In early January, Kansas Secretary of State Kris Kobach announced charges against two Coloradans for allegedly double voting in Kansas and Colorado during the 2016 general election. One voter, Bailey …
This item is available in full to subscribers.
If you're a print subscriber, but do not yet have an online account, click here to create one.
Click here to see your options for becoming a subscriber.
If you made a voluntary contribution of $25 or more in Nov. 2017-2018, but do not yet have an online account, click here to create one at no additional charge. VIP Digital Access Includes access to all websites
In early January, Kansas Secretary of State Kris Kobach announced charges against two Coloradans for allegedly double voting in Kansas and Colorado during the 2016 general election.
One voter, Bailey Ann McCaughey, 20, is suspected of having voted in both Finney County, Kansas, and Douglas County. The other suspect, Que J. Fullmer, allegedly voted in Hamilton County, Kansas, and in Colorado, where he owns a home in Brighton.
McCaughey was charged with one count of election perjury and one count of voting more than once, according to a Jan. 4 news release from Kobach’s office.
As of Jan. 26, McCaughey was scheduled to make her first appearance in Finney County district court on Feb. 10, said her attorney, Paul Oller. She would not be required to enter a plea at that time, and Oller was still gathering information from the Kansas Secretary of State’s office to determine how they would approach the case, he said.
Oller said McCaughey was 19 years old, a Kansas resident and a first-time voter when the alleged double voting took place. She had moved from Douglas County, where her parents lived at the time, to Finney County in order to attend college there.
“It’s a nice, bright, 20-year-old girl that, her first time she votes, ends up being charged with two felonies,” Oller said.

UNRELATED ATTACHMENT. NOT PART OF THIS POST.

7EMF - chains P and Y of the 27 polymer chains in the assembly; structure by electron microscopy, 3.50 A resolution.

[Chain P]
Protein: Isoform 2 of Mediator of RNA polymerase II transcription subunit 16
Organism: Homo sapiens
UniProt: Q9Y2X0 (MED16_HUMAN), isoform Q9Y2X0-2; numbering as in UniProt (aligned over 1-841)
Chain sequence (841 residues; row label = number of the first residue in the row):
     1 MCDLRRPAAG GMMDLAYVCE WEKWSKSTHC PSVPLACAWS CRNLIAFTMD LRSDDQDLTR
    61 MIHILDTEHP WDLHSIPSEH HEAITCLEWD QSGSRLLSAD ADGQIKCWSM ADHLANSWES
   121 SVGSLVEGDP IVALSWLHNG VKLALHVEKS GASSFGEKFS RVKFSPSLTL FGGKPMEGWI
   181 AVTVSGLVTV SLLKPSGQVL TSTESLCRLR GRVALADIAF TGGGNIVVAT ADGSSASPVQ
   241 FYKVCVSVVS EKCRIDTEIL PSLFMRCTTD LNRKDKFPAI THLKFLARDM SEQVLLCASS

McCaughey told The Garden City Telegram she’d voted at the polls not knowing her mother had submitted her mail-in ballot, calling it an “honest mistake,” the newspaper reported.
The Kansas Secretary of State’s office declined to comment further on the charges against McCaughey.
The charges, although brought forward in Kansas, also spurred Colorado officials into action.
Upon Kobach’s announcement, the Colorado Secretary of State’s office sent word to Douglas County Clerk and Recorder Merlin Klotz, explaining records showed there was a Douglas County elector named “Bailey Ann McCaughey” who received credit for voting in Douglas County’s 2016 general election.
“We do not know if the individual charged in Kansas is the same individual currently registered in Douglas County, but the name is fairly unique,” the letter reads, also recommending the county refer the case to the district attorney for investigation.
In a written statement, Klotz said Colorado has “one of the most advanced centralized voter registration systems” that helps prevent duplicate votes from being counted within Colorado. The county’s first step in processing ballots is checking the central database to see if a voter has already voted elsewhere in the state. Only the first vote processed would be counted, Klotz said, and the second vote is forwarded to the district attorney’s office.
A similar process happens at the state level, Klotz said. The Secretary of State’s office is able to compare voter registration files with “a large number of other states.”
“When a potential voter duplication is found, the Secretary of State refers the potential case to the county of origin who after preliminary review forwards it to their respective DA for consideration and possible prosecution,” Klotz wrote.
Klotz said the process identifies a small number of cases of potential voter fraud each year. Colorado also contributes data to the Kansas-run Interstate Crosscheck Program, which may be how Kobach’s office identified the two Colorado voters charged in January.
A spokesman for the 18th Judicial District Attorney’s office confirmed they were investigating a case of an alleged double voting but declined to name the suspect or provide more details on the investigation. The spokesman could not provide a number of how many voter fraud cases the office has investigated in recent years, but said he was only aware of one other active case that is still pending.
As of the Jan. 4 charges, Kobach had obtained nine voter fraud convictions since 2015, when the Kansas Secretary of State received prosecutorial authority. There were three other cases pending in addition to McCaughey and Fulmer’s.
Other items that may interest you
We have noticed you are using an ad blocking plugin in your browser.
The revenue we receive from our advertisers helps make this site possible. We request you whitelist our site.